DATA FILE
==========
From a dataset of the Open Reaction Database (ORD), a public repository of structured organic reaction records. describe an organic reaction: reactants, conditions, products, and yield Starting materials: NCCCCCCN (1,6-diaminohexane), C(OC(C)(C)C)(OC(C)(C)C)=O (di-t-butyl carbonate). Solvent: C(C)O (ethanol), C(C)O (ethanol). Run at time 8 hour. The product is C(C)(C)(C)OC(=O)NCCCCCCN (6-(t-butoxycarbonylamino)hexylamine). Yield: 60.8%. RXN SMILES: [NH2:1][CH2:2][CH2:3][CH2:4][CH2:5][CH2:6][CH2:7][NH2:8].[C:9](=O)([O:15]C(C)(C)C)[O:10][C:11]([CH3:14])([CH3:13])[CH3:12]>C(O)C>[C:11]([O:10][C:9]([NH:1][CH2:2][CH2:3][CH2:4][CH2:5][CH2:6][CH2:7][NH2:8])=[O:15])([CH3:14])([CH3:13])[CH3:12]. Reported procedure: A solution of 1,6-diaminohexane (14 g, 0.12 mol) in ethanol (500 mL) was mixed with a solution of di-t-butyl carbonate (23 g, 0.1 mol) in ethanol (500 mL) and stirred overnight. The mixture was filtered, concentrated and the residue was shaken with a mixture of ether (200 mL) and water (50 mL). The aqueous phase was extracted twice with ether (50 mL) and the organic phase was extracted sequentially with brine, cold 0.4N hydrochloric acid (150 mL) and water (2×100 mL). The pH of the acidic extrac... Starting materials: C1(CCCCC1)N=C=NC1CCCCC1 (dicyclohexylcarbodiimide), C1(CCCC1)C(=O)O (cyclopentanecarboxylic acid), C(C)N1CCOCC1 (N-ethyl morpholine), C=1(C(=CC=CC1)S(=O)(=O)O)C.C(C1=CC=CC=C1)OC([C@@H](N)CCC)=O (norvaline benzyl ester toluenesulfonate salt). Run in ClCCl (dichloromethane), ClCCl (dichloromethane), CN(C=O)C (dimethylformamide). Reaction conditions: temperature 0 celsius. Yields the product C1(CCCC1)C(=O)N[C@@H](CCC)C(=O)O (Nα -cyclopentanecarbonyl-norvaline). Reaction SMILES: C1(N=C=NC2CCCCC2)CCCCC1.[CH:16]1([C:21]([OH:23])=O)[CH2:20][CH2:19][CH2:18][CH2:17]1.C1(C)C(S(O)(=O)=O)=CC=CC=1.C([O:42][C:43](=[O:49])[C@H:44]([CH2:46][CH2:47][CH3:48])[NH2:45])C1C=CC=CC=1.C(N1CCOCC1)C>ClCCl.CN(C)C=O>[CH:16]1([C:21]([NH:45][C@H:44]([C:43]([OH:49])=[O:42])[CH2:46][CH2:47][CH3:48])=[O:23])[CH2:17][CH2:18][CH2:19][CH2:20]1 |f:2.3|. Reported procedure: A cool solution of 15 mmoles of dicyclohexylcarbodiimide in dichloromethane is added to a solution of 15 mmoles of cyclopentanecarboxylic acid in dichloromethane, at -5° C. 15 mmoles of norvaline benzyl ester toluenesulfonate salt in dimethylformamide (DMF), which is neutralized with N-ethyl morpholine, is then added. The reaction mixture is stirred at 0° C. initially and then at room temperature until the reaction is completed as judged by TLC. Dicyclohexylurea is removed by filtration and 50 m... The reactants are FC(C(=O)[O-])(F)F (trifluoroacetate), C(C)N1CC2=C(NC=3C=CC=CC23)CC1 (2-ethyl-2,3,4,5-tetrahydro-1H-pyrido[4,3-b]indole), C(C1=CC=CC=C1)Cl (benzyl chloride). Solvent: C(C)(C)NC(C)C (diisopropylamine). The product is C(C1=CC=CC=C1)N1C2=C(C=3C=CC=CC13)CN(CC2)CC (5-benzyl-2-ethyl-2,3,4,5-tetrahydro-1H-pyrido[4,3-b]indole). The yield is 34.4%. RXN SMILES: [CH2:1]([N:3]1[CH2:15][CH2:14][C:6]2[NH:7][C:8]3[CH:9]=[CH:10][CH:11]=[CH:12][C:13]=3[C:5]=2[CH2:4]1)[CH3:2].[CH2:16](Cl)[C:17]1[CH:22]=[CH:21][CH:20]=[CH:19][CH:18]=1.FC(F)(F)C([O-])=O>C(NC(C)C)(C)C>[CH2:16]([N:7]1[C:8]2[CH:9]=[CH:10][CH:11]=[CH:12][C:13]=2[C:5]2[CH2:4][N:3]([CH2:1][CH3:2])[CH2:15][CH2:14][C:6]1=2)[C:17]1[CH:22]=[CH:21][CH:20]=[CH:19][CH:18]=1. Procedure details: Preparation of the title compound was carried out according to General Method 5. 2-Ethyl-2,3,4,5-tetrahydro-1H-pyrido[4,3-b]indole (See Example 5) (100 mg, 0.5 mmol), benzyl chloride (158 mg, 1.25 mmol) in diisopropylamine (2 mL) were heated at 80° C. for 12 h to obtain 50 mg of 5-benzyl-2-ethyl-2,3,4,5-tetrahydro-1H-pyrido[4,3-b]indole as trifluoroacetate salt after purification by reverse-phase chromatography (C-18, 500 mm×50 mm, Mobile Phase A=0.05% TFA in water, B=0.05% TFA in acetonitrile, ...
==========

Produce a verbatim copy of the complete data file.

From a dataset of the Open Reaction Database (ORD), a public repository of structured organic reaction records. describe an organic reaction: reactants, conditions, products, and yield Starting materials: NCCCCCCN (1,6-diaminohexane), C(OC(C)(C)C)(OC(C)(C)C)=O (di-t-butyl carbonate). Solvent: C(C)O (ethanol), C(C)O (ethanol). Run at time 8 hour. The product is C(C)(C)(C)OC(=O)NCCCCCCN (6-(t-butoxycarbonylamino)hexylamine). Yield: 60.8%. RXN SMILES: [NH2:1][CH2:2][CH2:3][CH2:4][CH2:5][CH2:6][CH2:7][NH2:8].[C:9](=O)([O:15]C(C)(C)C)[O:10][C:11]([CH3:14])([CH3:13])[CH3:12]>C(O)C>[C:11]([O:10][C:9]([NH:1][CH2:2][CH2:3][CH2:4][CH2:5][CH2:6][CH2:7][NH2:8])=[O:15])([CH3:14])([CH3:13])[CH3:12]. Reported procedure: A solution of 1,6-diaminohexane (14 g, 0.12 mol) in ethanol (500 mL) was mixed with a solution of di-t-butyl carbonate (23 g, 0.1 mol) in ethanol (500 mL) and stirred overnight. The mixture was filtered, concentrated and the residue was shaken with a mixture of ether (200 mL) and water (50 mL). The aqueous phase was extracted twice with ether (50 mL) and the organic phase was extracted sequentially with brine, cold 0.4N hydrochloric acid (150 mL) and water (2×100 mL). The pH of the acidic extrac... Starting materials: C1(CCCCC1)N=C=NC1CCCCC1 (dicyclohexylcarbodiimide), C1(CCCC1)C(=O)O (cyclopentanecarboxylic acid), C(C)N1CCOCC1 (N-ethyl morpholine), C=1(C(=CC=CC1)S(=O)(=O)O)C.C(C1=CC=CC=C1)OC([C@@H](N)CCC)=O (norvaline benzyl ester toluenesulfonate salt). Run in ClCCl (dichloromethane), ClCCl (dichloromethane), CN(C=O)C (dimethylformamide). Reaction conditions: temperature 0 celsius. Yields the product C1(CCCC1)C(=O)N[C@@H](CCC)C(=O)O (Nα -cyclopentanecarbonyl-norvaline). Reaction SMILES: C1(N=C=NC2CCCCC2)CCCCC1.[CH:16]1([C:21]([OH:23])=O)[CH2:20][CH2:19][CH2:18][CH2:17]1.C1(C)C(S(O)(=O)=O)=CC=CC=1.C([O:42][C:43](=[O:49])[C@H:44]([CH2:46][CH2:47][CH3:48])[NH2:45])C1C=CC=CC=1.C(N1CCOCC1)C>ClCCl.CN(C)C=O>[CH:16]1([C:21]([NH:45][C@H:44]([C:43]([OH:49])=[O:42])[CH2:46][CH2:47][CH3:48])=[O:23])[CH2:17][CH2:18][CH2:19][CH2:20]1 |f:2.3|. Reported procedure: A cool solution of 15 mmoles of dicyclohexylcarbodiimide in dichloromethane is added to a solution of 15 mmoles of cyclopentanecarboxylic acid in dichloromethane, at -5° C. 15 mmoles of norvaline benzyl ester toluenesulfonate salt in dimethylformamide (DMF), which is neutralized with N-ethyl morpholine, is then added. The reaction mixture is stirred at 0° C. initially and then at room temperature until the reaction is completed as judged by TLC. Dicyclohexylurea is removed by filtration and 50 m... The reactants are FC(C(=O)[O-])(F)F (trifluoroacetate), C(C)N1CC2=C(NC=3C=CC=CC23)CC1 (2-ethyl-2,3,4,5-tetrahydro-1H-pyrido[4,3-b]indole), C(C1=CC=CC=C1)Cl (benzyl chloride). Solvent: C(C)(C)NC(C)C (diisopropylamine). The product is C(C1=CC=CC=C1)N1C2=C(C=3C=CC=CC13)CN(CC2)CC (5-benzyl-2-ethyl-2,3,4,5-tetrahydro-1H-pyrido[4,3-b]indole). The yield is 34.4%. RXN SMILES: [CH2:1]([N:3]1[CH2:15][CH2:14][C:6]2[NH:7][C:8]3[CH:9]=[CH:10][CH:11]=[CH:12][C:13]=3[C:5]=2[CH2:4]1)[CH3:2].[CH2:16](Cl)[C:17]1[CH:22]=[CH:21][CH:20]=[CH:19][CH:18]=1.FC(F)(F)C([O-])=O>C(NC(C)C)(C)C>[CH2:16]([N:7]1[C:8]2[CH:9]=[CH:10][CH:11]=[CH:12][C:13]=2[C:5]2[CH2:4][N:3]([CH2:1][CH3:2])[CH2:15][CH2:14][C:6]1=2)[C:17]1[CH:22]=[CH:21][CH:20]=[CH:19][CH:18]=1. Procedure details: Preparation of the title compound was carried out according to General Method 5. 2-Ethyl-2,3,4,5-tetrahydro-1H-pyrido[4,3-b]indole (See Example 5) (100 mg, 0.5 mmol), benzyl chloride (158 mg, 1.25 mmol) in diisopropylamine (2 mL) were heated at 80° C. for 12 h to obtain 50 mg of 5-benzyl-2-ethyl-2,3,4,5-tetrahydro-1H-pyrido[4,3-b]indole as trifluoroacetate salt after purification by reverse-phase chromatography (C-18, 500 mm×50 mm, Mobile Phase A=0.05% TFA in water, B=0.05% TFA in acetonitrile, ...